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Think Tank Cautions NJ Needs to Do More to Prepare for Medicaid Surge

As state plans for changes, conservative group differs from Rutgers study on impact of healthcare reform.

As state plans for changes, conservative group differs from Rutgers study on impact of healthcare reform

While supporting most of the measures the state is taking to address the rising cost of Medicaid, the Common Sense Institute of New Jersey, a conservative think tank, argues that more needs to be done if the state is to wrestle with a surge in Medicaid patients due to the federal Affordable Care Act.

Indeed, the think tank cites estimates developed by the Cato Institute that Medicaid patients could rise from its current 1.2 million members in New Jersey to more than 2 million.

Dr. Poonam Alaigh, a director of the Common Sense Institute, said that projection was a "worst case scenario" because it assumes the federal healthcare law, requiring most Americans to get health coverage, will drive nearly everyone who is eligible for Medicaid into the program.

Joel Cantor, director of the Rutgers Center for State Health Policy, took issue with the estimate. "It appears that they are assuming that everyone who is eligible for Medicaid will enroll in 2014. That is not a realistic assumption," he said.

The analysis by the Rutgers group, part of a regional study conducted for the state Department of Banking and Insurance, projects far fewer new Medicaid patients.

"In its report, Rutgers estimated that 234,000 more New Jerseyans will be covered by Medicaid as a result of the Affordable Care Act (ACA). This is a projection, not a forecast. What happens in 2014 will depend on whether the economy gets better or worse," said Nicole Brossoie, spokeswoman for the state Department of Human Services, which oversees Medicaid.

Although the Affordable Care Act imposes a penalty on individuals who fail to get health coverage in 2014, low-income Americans are exempt from penalties. There is "no reason to believe that take-up rates will increase to anywhere near 100 percent.," Cantor said. "Our report assumes a 73 percent take-up rate for adults in 2014, which is based on research conducted by the Urban Institute. We further assume an 82 percent take-up rate for children post-ACA, also based on Urban Institute research and our observation that New Jersey has done a very good job of outreach to children in recent years."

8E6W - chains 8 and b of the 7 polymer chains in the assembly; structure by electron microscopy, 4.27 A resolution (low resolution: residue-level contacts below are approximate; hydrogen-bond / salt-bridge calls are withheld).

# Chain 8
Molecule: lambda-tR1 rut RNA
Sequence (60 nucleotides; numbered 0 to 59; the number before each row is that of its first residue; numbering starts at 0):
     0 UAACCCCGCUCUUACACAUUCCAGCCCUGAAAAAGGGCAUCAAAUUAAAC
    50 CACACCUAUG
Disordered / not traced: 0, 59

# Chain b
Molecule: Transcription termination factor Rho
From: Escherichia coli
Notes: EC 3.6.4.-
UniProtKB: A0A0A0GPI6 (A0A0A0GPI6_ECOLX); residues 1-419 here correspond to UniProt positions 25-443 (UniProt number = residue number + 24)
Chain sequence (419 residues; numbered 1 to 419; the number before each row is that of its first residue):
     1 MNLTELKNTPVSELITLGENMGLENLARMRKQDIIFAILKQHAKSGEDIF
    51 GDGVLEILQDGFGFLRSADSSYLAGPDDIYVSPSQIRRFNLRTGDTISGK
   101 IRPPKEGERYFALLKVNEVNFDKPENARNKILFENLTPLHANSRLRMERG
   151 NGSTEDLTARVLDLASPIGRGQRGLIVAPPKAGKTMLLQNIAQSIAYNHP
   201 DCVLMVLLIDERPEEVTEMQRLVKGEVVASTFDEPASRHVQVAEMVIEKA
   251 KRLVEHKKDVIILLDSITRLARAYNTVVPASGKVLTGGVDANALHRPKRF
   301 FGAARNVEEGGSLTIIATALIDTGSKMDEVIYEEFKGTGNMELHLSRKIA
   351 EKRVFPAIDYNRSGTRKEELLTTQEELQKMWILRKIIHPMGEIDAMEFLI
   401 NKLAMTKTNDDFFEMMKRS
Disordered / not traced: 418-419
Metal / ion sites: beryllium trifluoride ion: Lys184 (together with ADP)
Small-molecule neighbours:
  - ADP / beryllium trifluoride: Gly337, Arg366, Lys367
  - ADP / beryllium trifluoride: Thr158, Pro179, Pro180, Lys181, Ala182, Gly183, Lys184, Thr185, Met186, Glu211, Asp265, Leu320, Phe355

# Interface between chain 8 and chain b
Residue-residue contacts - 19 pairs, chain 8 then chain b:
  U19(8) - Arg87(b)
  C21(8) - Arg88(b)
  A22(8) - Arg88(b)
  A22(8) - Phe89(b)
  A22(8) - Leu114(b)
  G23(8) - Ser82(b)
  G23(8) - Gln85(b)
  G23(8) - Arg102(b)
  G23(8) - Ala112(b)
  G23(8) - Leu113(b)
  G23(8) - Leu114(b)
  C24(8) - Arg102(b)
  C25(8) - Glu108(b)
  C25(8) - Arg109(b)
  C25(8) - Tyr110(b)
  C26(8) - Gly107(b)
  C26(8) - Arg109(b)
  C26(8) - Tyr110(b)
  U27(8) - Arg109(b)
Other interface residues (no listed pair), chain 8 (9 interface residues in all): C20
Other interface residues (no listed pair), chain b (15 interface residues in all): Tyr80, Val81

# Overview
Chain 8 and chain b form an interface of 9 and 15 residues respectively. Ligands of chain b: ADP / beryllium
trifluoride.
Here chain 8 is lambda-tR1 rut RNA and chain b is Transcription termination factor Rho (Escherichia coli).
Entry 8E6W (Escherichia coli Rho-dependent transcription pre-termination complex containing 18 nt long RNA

Alaigh said what will happen in 2014 "is obviously not something anyone can predict, but this is the potential [Medicaid] population that has been untapped at this point. With the individual mandate we are going to be seeing movement into the Medicaid population. We are getting ready for the worst case scenario in terms of the population that will potentially be coming into the [Medicaid] system."

Although there is disagreement on the number of future Medicaid enrollees, there is widespread agreement that access to medical care is going to be a problem when the healthcare reform expands coverage to thousands of the uninsured in 2014.

"We have a physician shortage, and half the physicians don't take Medicaid patients" because the reimbursement levels are so low, Alaigh said. Under the Affordable Care Act, the federal government will pay the cost of increasing the reimbursement of Medicaid primary care doctors up to the level of Medicare for two years, in 2013 and 2014. Then some other revenue source would have to found if the higher reimbursement is to continue.

Alaigh said she advocates more regional health planning, in which doctors, hospitals and insurers in an area explore together how to provide care to the sickest patients. She also supports one solution, pioneered through state law in New Jersey and now awaiting implementation, that will allows Medicaid providers to create Medicaid Accountable Care Organization in which the providers share in the savings that Medicaid realizes when care is delivered efficiently, patient health improves, and fewer healthcare resources are wasted.

During a press conference Tuesday, Alaigh said she agrees with much of what Department of Human Services is now doing to rein in the rising cost of Medicaid, the largest program in state government. The state Medicaid budget is about $4 billion a year and the federal government matches those state dollars.

Human Services is seeking federal approval to make major changes to Medicaid, including reducing the number of elderly placed in nursing homes by providing supportive services to keep them in their homes; piloting "patient centered medical homes" that provide more preventive care and coordinate medical care to improve public health; and reducing the overuse of hospital emergency rooms.

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